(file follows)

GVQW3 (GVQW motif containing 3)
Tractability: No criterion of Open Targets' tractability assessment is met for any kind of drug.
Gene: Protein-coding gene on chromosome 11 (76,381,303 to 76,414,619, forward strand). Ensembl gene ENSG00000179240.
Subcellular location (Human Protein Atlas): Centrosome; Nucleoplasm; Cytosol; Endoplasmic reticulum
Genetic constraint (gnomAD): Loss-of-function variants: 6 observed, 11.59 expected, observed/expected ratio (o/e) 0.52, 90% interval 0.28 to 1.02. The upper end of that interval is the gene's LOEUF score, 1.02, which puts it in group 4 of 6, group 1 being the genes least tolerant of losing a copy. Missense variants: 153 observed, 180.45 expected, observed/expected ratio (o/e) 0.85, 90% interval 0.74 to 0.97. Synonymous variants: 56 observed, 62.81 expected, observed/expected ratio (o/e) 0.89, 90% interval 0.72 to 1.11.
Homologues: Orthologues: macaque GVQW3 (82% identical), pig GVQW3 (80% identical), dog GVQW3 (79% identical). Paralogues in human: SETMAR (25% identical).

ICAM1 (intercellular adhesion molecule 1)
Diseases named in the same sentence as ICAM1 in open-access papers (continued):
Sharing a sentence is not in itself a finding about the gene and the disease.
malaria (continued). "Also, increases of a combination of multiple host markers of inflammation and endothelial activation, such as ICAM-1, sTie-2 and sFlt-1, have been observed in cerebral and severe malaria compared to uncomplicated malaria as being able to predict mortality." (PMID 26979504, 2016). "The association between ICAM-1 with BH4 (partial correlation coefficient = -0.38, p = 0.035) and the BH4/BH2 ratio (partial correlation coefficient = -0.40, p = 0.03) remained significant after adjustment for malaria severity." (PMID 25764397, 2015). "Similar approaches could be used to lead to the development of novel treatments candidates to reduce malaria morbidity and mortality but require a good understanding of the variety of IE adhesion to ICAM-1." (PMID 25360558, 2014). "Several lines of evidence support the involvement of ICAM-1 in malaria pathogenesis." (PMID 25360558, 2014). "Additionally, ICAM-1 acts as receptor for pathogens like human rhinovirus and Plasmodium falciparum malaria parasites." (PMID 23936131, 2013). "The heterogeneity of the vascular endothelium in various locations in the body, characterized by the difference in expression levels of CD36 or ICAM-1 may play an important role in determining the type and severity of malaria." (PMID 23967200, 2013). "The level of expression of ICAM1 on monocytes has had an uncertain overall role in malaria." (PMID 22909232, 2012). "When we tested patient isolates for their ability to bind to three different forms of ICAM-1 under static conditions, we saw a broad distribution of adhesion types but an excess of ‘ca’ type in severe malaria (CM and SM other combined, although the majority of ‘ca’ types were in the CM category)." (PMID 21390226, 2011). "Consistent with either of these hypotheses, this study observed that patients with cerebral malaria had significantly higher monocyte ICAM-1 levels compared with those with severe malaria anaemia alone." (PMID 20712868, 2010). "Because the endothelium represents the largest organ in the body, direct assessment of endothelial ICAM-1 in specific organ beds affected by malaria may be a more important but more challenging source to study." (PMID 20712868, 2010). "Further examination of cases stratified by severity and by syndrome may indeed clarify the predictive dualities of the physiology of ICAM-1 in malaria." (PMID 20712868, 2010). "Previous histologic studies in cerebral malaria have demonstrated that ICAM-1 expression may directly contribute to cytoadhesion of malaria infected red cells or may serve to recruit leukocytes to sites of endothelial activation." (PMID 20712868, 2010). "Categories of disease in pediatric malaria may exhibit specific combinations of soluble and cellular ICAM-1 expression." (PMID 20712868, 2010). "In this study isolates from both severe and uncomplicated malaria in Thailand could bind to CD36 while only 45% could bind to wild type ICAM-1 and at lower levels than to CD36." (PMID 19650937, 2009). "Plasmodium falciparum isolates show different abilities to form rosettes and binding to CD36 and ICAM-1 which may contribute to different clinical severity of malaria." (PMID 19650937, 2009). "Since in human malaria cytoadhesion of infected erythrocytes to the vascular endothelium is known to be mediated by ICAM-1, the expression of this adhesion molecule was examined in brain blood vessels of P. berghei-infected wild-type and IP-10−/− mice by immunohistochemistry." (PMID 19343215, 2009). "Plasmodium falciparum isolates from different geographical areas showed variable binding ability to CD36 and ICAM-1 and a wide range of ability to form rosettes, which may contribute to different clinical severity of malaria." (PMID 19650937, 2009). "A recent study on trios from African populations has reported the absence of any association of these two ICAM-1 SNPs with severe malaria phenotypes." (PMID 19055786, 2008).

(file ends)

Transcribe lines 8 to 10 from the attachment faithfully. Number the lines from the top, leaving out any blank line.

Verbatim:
Diseases named in the same sentence as ICAM1 in open-access papers (continued):
Sharing a sentence is not in itself a finding about the gene and the disease.
malaria (continued). "Also, increases of a combination of multiple host markers of inflammation and endothelial activation, such as ICAM-1, sTie-2 and sFlt-1, have been observed in cerebral and severe malaria compared to uncomplicated malaria as being able to predict mortality." (PMID 26979504, 2016). "The association between ICAM-1 with BH4 (partial correlation coefficient = -0.38, p = 0.035) and the BH4/BH2 ratio (partial correlation coefficient = -0.40, p = 0.03) remained significant after adjustment for malaria severity." (PMID 25764397, 2015). "Similar approaches could be used to lead to the development of novel treatments candidates to reduce malaria morbidity and mortality but require a good understanding of the variety of IE adhesion to ICAM-1." (PMID 25360558, 2014). "Several lines of evidence support the involvement of ICAM-1 in malaria pathogenesis." (PMID 25360558, 2014). "Additionally, ICAM-1 acts as receptor for pathogens like human rhinovirus and Plasmodium falciparum malaria parasites." (PMID 23936131, 2013). "The heterogeneity of the vascular endothelium in various locations in the body, characterized by the difference in expression levels of CD36 or ICAM-1 may play an important role in determining the type and severity of malaria." (PMID 23967200, 2013). "The level of expression of ICAM1 on monocytes has had an uncertain overall role in malaria." (PMID 22909232, 2012). "When we tested patient isolates for their ability to bind to three different forms of ICAM-1 under static conditions, we saw a broad distribution of adhesion types but an excess of ‘ca’ type in severe malaria (CM and SM other combined, although the majority of ‘ca’ types were in the CM category)." (PMID 21390226, 2011). "Consistent with either of these hypotheses, this study observed that patients with cerebral malaria had significantly higher monocyte ICAM-1 levels compared with those with severe malaria anaemia alone." (PMID 20712868, 2010). "Because the endothelium represents the largest organ in the body, direct assessment of endothelial ICAM-1 in specific organ beds affected by malaria may be a more important but more challenging source to study." (PMID 20712868, 2010). "Further examination of cases stratified by severity and by syndrome may indeed clarify the predictive dualities of the physiology of ICAM-1 in malaria." (PMID 20712868, 2010). "Previous histologic studies in cerebral malaria have demonstrated that ICAM-1 expression may directly contribute to cytoadhesion of malaria infected red cells or may serve to recruit leukocytes to sites of endothelial activation." (PMID 20712868, 2010). "Categories of disease in pediatric malaria may exhibit specific combinations of soluble and cellular ICAM-1 expression." (PMID 20712868, 2010). "In this study isolates from both severe and uncomplicated malaria in Thailand could bind to CD36 while only 45% could bind to wild type ICAM-1 and at lower levels than to CD36." (PMID 19650937, 2009). "Plasmodium falciparum isolates show different abilities to form rosettes and binding to CD36 and ICAM-1 which may contribute to different clinical severity of malaria." (PMID 19650937, 2009). "Since in human malaria cytoadhesion of infected erythrocytes to the vascular endothelium is known to be mediated by ICAM-1, the expression of this adhesion molecule was examined in brain blood vessels of P. berghei-infected wild-type and IP-10−/− mice by immunohistochemistry." (PMID 19343215, 2009). "Plasmodium falciparum isolates from different geographical areas showed variable binding ability to CD36 and ICAM-1 and a wide range of ability to form rosettes, which may contribute to different clinical severity of malaria." (PMID 19650937, 2009). "A recent study on trios from African populations has reported the absence of any association of these two ICAM-1 SNPs with severe malaria phenotypes." (PMID 19055786, 2008).